Church Monuments Society

Pontesbury Shropshire Hamlet Harrison monument 1843 P Hellin

Monument to the Rev’d Hamlet Jones (d.1843)

Month: October 2017
Type: Cast Iron  
Era: 19th Century

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The Parish Church of Saint George
2 School Bank

More about this monument

In the 1640s and 1650s a number of cast-iron ledgers were being produced, mainly in the Broseley area of Shropshire. They were surprisingly robust and a large number of such items survive, in a remarkable pristine condition, both within churches and in churchyards. However, it was not until the mid-eighteenth century that the iron-master became more innovative, and it was John Wilkinson (1728-1808), a Cumbrian industrialist who became a partner in the Bersham ironworks at Broseley in 1757, who introduced a variety of cast-iron goods, including churchyard monuments. Wilkinson, who was the instigator of the first iron bridge at Telford, acquired the nickname of “Iron-Mad” Wilkinson and when he died in 1808 he was deposited in three iron coffins beneath a huge iron obelisk on his estate at Lindale-in-Cartmel, Cumbria.

In the churchyard at Madeley, Shropshire (which formerly included Coalbrookdale and Ironbridge) are a number of large cast-iron monuments, the earliest of which is a tomb-chest to the Rev’d Jean de la Flechère (d.1785), the German vicar of Madeley. In the same churchyard is an exceptionally elegant cast-iron monument to the ironmaster William Baldwin (d.1822), taking the form of a large pedestal with corner fluted columns, an entablature with palmette cresting and a small sarcophagus above, the whole surrounded by tall, slim railings. Ten miles to the east of Madeley is the village of Pontesbury. Its churchyard also has a cast-iron monument from the Baldwin foundry, to the Rev’d Hamlet Jones (d.1843). Unfortunately its iron railings have long gone, but the tall pedestal, a variant of that at Madeley to William Baldwin, supports an enormous flaming urn.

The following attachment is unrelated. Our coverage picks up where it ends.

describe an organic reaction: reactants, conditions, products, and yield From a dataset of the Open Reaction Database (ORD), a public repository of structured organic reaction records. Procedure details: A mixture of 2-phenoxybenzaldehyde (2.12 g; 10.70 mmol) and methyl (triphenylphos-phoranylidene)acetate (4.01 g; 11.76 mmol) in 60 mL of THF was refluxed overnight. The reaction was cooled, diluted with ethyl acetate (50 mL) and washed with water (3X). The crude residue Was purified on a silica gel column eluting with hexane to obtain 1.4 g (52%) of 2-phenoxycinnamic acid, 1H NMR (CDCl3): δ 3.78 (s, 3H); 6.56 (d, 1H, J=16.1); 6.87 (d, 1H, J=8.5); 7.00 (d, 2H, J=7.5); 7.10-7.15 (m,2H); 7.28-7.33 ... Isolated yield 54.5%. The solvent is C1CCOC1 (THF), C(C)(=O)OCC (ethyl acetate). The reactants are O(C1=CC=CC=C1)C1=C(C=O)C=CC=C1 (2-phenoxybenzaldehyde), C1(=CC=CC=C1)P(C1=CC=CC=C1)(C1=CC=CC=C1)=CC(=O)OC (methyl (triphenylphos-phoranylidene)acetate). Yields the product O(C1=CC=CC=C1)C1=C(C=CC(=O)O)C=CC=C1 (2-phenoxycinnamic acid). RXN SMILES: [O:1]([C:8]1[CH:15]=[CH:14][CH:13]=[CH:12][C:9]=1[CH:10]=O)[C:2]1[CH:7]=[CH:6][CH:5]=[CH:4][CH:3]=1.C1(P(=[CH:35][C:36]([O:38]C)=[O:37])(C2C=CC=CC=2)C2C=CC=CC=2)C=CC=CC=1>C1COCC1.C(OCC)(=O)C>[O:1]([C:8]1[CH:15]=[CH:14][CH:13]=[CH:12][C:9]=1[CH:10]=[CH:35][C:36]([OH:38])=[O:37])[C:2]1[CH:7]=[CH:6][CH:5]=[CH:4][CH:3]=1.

Hamlet Harrison (b.1765) was a Lancashire man. He attended Brasenose College, Oxford (BD and MA) and was ordained deacon in May 1790 and priest in December of the same year. He was made perpetual curate of Shareshill, Staffordshire on 22 January 1793, the same day that he was also appointed schoolmaster at Brewood Free School. Holding livings in plurality was not unusual at that time and on 3 November 1809 he was presented by Brasenose College as rector of Stratford-le-Bow, Middlesex. In December of the same year the family living of Pontesbury, Shropshire became available and Hamlet was presented by his father, Joseph Hamilton of Park Stile, Walton-on-the-Hill, Lancashire as rector. In February 1811 he resigned the living of Shareshill whilst keeping those of Stratford-le-Bow and Pontesbury. Eventually resigning the latter in April 1824. He remained rector of Stratford-le-Bow until his death on 2 October 1843 and was buried in the churchyard at Pontesbury.

Author: Julian Litten
Photo: Phil Hellin